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Plectropomus

bruising on beach mulloway -- any theories??

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Hi there brains trust.

For years I have wondered why pictures of big mulloway often show a pink area of bruising on the flanks. In contrast, I have never seen this on underwater footage of NSW/Qld mulloway taken by divers and spearos. I am really curious to see if anyone knows more. I even began to collect images to see if the bruising was limited to one side, or the other, and if it occurred only on largest fish. 

Early indications are it is mainly surf-caught, bigger fish, and often down the side toward the vent. See examples below, and the one with a yellow circle.

The only things I have shortlisted from a range of possibilities are (a) a parasitic infection of some sort on the skin under the scales, (b) sand rubbing the fish when it is being landed, (c) some sort of contact with the line during the  typical way mulloway fight, and (c) "spawning behaviour" where males might nudge females.

As a semi-retired fish biologist, this is one of those questions that buzzes around in my head begging for an answer!! I don't think it is anything sinister.

Apologies if the photos below are yours! I just Googled them off various FaceBook forums and the net.

Any ideas or observations??

Thanks

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good pick up Plecro' 

It is spawining season when the large mullys are targeted most on the west coast of SA so fair bet it may have something to do with this. It is possible that is bruising from the fight though, as they say the bigger you are the harder you fall and fish that size could cause some damage to themselves quite easily under their own weight, with line wrap or even the sinker banging against them, but the wounds look like they may be older than a few minutes so my bet is on spawning aggression or behaviours.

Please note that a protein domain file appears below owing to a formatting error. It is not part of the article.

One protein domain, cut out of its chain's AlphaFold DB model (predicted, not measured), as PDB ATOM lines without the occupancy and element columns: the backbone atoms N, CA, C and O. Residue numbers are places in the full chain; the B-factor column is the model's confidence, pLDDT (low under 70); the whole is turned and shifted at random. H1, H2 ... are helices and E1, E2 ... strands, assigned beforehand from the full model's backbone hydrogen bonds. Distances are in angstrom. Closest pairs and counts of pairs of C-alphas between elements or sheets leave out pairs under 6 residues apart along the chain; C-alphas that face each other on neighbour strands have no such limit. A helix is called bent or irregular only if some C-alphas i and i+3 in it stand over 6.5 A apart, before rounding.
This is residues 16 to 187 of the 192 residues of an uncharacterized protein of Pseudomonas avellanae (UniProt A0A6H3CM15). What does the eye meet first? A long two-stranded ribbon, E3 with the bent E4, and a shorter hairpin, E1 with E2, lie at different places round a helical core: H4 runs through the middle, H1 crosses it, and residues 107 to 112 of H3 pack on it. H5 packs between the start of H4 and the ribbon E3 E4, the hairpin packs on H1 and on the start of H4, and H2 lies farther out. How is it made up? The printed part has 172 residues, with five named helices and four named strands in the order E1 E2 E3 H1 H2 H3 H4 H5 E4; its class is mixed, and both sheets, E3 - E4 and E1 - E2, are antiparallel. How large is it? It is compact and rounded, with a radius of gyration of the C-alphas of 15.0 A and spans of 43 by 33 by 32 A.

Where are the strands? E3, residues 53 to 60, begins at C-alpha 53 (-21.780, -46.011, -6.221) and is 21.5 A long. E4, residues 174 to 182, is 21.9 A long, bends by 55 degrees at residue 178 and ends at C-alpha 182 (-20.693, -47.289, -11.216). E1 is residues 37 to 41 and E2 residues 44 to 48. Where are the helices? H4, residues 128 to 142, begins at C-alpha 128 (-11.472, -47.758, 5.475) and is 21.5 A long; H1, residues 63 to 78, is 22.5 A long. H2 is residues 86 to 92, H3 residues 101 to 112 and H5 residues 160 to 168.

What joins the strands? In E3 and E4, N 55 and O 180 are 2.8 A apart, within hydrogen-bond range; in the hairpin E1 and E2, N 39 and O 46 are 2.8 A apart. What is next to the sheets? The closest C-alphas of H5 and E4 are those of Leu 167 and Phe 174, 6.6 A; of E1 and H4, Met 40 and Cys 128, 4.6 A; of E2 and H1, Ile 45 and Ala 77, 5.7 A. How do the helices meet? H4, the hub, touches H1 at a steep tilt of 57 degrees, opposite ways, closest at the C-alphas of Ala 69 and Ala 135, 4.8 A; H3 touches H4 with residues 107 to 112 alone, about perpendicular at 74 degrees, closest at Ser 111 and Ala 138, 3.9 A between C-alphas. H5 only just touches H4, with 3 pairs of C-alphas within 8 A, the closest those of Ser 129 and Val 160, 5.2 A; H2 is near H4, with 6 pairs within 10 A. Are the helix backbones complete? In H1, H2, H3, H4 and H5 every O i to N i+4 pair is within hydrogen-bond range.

https://www.pir.sa.gov.au/__data/assets/pdf_file/0004/232393/Yalata_Mulloway_Recreational_Fishery_-_FINAL.pdf

image.png.8c7545ed9b9a47986915d2b9ff38a96b.png

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1 hour ago, mrfish said:

good pick up Plecro' 

It is spawining season when the large mullys are targeted most on the west coast of SA so fair bet it may have something to do with this. It is possible that is bruising from the fight though, as they say the bigger you are the harder you fall and fish that size could cause some damage to themselves quite easily under their own weight, with line wrap or even the sinker banging against them, but the wounds look like they may be older than a few minutes so my bet is on spawning aggression or behaviours.

 

https://www.pir.sa.gov.au/__data/assets/pdf_file/0004/232393/Yalata_Mulloway_Recreational_Fishery_-_FINAL.pdf

image.png.8c7545ed9b9a47986915d2b9ff38a96b.png

Thanks Mr Fish. That report will make interesting reading! I have not done a proper survey of photos (presence/absence of bruising "rash" +location+ month) and it is sometimes hard to know if the picture in an internet post (say, "tackletactics.com") is a reliable indicator of location, but it certainly seems most common in SA West Coast Fish. Not just there, though, the ones below are Salt Creek, Murray Mouth and (allegedly) Victoria (the smaller one with white fishing rod). I have not seen any (yet) in pics from WA, NSW/SEQ, or South Africa (where they call them "kob"). I have located the contact of a parasitologist in New Zealand (ex-SA) who I will email pics too for an opinion, too. 

Maybe.Victoria.jpg

MurrayMouth.jpg

SaltCreek.jpg

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Ive watched carp spawn and they are super aggressive

bashing into rocks,  even beaching themselves for the chance to be the guy that gets his sperm on the eggs

the males also relentlessly head butt the females in the guts to get her to release her eggs

im not saying that’s what these bruises are as I have seen similar bloody bruised areas  on bream  around spawn time and carp for that matter  - but I’ve heard them also described as fungal in fections

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Another theory ties back to the Mulloway emitting a scent to attract beach worms - they might be rubbing their slime coat on the sand to leave a stink spot - then going back to suck up the worms.

That area is open to infection?

Again - I'm not saying thats whats happening - just throwing some possibilities out there that match the location of your photos

 

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27 minutes ago, yellow door 1 said:

Another theory ties back to the Mulloway emitting a scent to attract beach worms - they might be rubbing their slime coat on the sand to leave a stink spot - then going back to suck up the worms.

That area is open to infection?

Again - I'm not saying thats whats happening - just throwing some possibilities out there that match the location of your photos

 

have you seen the rash/bruising in Victoria???